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I'm interested in the phenomenon where people object to "illegal" as though it is inaccurate because the person implied by "immigrant" cannot be illegal in merely being a person. While moral and legal objections may be harder for those in society to come to a definitive conclusion about, I'm pretty sure that purely linguistically speaking, there are plenty of cases (even prescriptively accepted ones) where an adjective is accepted as modifying the noun, particularly one with a clear relationship to a verb ("immigrate") where the modification is more as an adverb of the verb from which the noun may be derived rather than of the noun itself (e.g., "illegal immigrant" need not be understood as "immigrating illegal person" but instead simply as an "illegally immigrating person"). Is there a linguistic term for this kind of indirect qualification?

I'd also be interested in an exposition about this discussion extending to adjective + nouns where the adjective is even more indirectly acting as a kind of adverb for a verb implicit in the noun--such as "illegal alien" (where "illegal" describes the manner by which someone is or became an alien).

(As a bonus question, it'd be nice to have a few more examples that are similar, even if having nothing to do with social issues. I can think of "hard worker" where "hard" describes how hard the person works, and not that the person who works is hard-hearted or has tough skin.)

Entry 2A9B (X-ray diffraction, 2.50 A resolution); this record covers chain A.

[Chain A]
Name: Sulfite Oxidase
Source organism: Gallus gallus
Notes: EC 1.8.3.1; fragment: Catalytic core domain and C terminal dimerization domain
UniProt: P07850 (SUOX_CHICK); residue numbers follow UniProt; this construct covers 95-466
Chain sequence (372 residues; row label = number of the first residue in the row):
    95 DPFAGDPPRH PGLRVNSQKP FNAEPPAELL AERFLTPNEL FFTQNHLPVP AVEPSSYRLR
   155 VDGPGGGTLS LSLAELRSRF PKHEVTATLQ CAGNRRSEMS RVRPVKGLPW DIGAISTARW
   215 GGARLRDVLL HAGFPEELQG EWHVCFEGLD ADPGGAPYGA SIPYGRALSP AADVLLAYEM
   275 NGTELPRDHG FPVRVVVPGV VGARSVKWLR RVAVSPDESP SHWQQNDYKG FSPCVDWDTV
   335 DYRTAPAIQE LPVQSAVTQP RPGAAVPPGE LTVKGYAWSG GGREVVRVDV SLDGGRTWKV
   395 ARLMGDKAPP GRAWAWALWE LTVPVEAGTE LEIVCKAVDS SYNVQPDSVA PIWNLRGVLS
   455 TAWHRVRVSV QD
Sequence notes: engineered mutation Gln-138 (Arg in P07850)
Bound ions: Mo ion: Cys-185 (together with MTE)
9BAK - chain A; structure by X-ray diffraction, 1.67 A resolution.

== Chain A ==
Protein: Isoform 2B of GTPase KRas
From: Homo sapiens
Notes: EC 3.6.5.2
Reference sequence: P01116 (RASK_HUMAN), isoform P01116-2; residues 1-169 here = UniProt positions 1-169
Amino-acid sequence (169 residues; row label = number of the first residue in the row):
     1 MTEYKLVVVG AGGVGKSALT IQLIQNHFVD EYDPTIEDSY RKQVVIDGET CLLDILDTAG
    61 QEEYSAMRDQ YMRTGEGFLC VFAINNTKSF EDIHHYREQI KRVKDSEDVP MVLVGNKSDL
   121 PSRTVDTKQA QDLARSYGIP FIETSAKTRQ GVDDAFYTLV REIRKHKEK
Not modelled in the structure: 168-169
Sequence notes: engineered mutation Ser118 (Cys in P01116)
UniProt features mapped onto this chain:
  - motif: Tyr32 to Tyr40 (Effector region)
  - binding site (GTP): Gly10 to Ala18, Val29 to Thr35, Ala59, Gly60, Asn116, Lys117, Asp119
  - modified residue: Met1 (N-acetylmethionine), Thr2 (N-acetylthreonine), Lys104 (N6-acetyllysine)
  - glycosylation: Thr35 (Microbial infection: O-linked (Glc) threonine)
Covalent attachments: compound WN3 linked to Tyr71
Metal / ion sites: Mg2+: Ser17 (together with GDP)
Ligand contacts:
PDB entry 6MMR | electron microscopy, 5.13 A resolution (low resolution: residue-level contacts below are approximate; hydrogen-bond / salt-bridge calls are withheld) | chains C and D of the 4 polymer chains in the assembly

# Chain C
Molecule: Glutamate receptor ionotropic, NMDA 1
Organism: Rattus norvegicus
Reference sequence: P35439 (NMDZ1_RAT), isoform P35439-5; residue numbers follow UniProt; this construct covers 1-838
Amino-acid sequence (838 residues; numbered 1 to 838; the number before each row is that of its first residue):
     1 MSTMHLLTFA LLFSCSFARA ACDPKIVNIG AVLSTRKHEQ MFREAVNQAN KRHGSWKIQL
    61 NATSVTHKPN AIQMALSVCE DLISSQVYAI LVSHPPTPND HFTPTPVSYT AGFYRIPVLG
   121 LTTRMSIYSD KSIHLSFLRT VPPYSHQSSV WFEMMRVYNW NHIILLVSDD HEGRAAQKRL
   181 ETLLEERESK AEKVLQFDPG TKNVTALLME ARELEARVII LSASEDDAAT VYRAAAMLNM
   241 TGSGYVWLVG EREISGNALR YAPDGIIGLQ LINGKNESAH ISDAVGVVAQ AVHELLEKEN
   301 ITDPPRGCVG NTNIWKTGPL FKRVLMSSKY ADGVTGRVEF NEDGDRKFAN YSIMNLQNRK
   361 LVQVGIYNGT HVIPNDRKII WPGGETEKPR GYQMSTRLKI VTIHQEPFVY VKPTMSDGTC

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    You have no business being alien, why are you alienating yourself sounds a bit like the Simpsons' routine stop hitting yourself. Seriously though, seeing alien as a dysphemism for immigrant, illegal could be synonymous with illegitimate, or rather "not legitimated". This thought derives from Ger. past participle legitimiert, while there can't (or shouldn't in a positive logic) be a paste participle of the opposite non-action, thus that's rather an adjective of continuous state, or hypothetical inabillity, not of achievement. I see no verb in alien; please clarify.
    – vectory
    Feb 24 '19 at 16:53
  • I'm voting to close this question as off-topic because it is a pseudo-question that is in fact about politics and not linguistics.
    – user23769
    Feb 24 '19 at 16:57
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    Geoffrey Pullum discusses this here: chronicle.com/blogs/linguafranca/2018/08/01/…
    – Nardog
    Feb 24 '19 at 17:49
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    This could be a good question (though perhaps too English-specific) if you were to remove the political aspects. There are interesting grammatical differences in usage between attributive and associative adjectives. See, e.g Giegerich 2005. A "big gambler" isn't necessarily large; a "papal emissary" isn't the Pope; the UK's "Foreign Secretary" is in fact domestic. Feb 24 '19 at 20:19
  • @ArnaudFournet Sociolinguistics impinges on the political, and it was my intent to forestall answers which were along those specific lines and clarify the scope of my question, though since my focus is not on sociolinguistics and forestalling off-topic discussions would only be needed in open-ended social media rather than in a linguistics forum, I will update the question. Feb 25 '19 at 0:14

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